Hua Hsu published a piece at Grantland last week that considers Radiohead’s general ethos in light of the anticipation of their rumored performance at the Occupy Wall Street demonstrations.
All of this helps explain how Radiohead came to be understood as a thinking person’s band — by toying with their fan base’s expectations, but still giving them the feeling that they were sharers of a secret. At Roseland that night, I began to wonder: Is this music that, per the sign I had seen earlier in the day, awakens us to our surroundings? This was clearly one of their intentions, from the late 1990s up through today. And yet Radiohead’s music has never enunciated their convictions clearly or offered any legible rage. Its sense of dissatisfaction feels profound yet vague. What if this is what it looks likes to be bright-eyed and present in 2011?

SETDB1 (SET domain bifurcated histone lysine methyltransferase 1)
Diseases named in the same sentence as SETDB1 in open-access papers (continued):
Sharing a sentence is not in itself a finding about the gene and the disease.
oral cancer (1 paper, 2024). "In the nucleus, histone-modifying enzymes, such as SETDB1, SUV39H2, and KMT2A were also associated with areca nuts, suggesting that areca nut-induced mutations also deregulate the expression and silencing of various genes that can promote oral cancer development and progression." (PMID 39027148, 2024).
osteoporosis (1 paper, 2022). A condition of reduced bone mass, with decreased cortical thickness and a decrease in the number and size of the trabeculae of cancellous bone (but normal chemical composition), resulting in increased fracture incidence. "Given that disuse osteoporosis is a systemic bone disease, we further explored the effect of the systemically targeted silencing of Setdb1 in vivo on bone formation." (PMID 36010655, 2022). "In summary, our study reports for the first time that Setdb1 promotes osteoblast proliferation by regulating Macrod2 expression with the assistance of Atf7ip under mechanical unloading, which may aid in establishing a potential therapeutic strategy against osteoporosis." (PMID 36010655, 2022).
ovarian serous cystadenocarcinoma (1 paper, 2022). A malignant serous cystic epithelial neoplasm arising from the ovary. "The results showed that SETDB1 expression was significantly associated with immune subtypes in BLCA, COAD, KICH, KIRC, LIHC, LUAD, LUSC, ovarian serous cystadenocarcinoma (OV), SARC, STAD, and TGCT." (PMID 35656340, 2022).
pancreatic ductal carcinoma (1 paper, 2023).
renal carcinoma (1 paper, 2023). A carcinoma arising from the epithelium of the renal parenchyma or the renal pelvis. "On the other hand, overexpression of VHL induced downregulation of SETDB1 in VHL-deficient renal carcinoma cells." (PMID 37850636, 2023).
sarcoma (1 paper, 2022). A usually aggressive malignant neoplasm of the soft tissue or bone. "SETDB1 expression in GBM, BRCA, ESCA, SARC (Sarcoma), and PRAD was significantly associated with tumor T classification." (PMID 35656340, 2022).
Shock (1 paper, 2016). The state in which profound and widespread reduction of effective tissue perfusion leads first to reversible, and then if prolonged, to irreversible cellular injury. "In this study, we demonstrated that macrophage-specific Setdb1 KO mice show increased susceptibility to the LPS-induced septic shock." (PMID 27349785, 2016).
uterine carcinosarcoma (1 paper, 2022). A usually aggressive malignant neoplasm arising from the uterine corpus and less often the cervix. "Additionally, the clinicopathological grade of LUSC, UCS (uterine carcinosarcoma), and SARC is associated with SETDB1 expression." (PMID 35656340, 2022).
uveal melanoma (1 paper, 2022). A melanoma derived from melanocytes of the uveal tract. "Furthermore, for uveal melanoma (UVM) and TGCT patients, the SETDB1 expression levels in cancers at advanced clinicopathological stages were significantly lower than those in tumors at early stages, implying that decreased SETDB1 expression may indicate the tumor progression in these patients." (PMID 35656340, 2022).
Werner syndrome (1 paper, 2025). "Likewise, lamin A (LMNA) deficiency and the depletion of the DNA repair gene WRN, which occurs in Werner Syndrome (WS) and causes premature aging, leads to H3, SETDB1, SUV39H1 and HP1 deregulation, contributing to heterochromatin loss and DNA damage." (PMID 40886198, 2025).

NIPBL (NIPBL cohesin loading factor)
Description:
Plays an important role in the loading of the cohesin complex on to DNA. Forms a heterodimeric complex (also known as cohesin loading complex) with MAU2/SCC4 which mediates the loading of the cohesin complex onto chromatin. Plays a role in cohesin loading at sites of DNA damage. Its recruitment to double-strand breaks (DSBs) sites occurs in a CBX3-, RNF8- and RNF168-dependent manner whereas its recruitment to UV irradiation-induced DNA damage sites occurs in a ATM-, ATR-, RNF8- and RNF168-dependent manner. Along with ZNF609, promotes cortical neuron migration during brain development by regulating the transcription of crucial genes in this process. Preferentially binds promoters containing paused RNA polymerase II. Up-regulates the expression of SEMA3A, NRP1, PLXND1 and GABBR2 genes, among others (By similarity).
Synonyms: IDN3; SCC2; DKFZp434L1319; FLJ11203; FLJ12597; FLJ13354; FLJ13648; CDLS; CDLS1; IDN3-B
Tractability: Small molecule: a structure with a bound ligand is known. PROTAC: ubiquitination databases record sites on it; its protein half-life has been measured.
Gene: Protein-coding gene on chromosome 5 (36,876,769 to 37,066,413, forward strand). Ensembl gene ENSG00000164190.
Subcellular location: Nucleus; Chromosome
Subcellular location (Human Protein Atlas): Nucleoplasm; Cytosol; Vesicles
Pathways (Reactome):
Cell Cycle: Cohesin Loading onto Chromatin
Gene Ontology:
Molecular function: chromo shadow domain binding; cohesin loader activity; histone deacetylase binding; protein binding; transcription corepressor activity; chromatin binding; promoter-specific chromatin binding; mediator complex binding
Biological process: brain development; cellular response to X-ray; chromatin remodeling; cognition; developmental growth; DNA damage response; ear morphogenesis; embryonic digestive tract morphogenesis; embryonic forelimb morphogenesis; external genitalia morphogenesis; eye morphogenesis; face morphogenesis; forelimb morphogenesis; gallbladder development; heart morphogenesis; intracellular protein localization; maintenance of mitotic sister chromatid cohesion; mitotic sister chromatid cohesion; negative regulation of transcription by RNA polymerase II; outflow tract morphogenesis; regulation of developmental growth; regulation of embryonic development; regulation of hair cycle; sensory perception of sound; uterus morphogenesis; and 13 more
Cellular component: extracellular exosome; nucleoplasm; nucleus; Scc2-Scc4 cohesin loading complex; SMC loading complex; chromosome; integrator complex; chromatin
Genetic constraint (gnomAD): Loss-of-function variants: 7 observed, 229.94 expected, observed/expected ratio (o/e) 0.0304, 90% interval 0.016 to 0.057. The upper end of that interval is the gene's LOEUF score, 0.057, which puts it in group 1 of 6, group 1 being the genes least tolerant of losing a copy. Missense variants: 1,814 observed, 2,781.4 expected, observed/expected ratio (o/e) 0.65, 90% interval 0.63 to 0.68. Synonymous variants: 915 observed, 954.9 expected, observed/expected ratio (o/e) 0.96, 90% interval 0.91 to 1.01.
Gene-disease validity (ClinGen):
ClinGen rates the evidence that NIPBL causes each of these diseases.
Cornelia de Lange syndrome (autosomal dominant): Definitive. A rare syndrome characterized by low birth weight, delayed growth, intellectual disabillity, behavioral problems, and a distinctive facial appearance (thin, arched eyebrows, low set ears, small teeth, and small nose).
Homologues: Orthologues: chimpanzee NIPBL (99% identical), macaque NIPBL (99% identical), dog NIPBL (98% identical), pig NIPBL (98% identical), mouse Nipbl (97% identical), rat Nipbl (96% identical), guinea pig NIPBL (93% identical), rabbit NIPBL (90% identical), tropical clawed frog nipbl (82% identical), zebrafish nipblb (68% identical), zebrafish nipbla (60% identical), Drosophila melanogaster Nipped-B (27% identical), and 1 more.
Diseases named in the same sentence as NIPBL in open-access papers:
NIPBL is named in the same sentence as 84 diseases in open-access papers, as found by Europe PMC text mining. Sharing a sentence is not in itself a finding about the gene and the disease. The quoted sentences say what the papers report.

Hsu taps into the ambiguous nature of Radiohead performances, the sense that most listeners seem to feel – that Radiohead is whispering some mysterious truth directly to them – even as the band says nothing specifically. Here’s one of those mysterious performances from Radiohead’s recent barnstorming of late night television.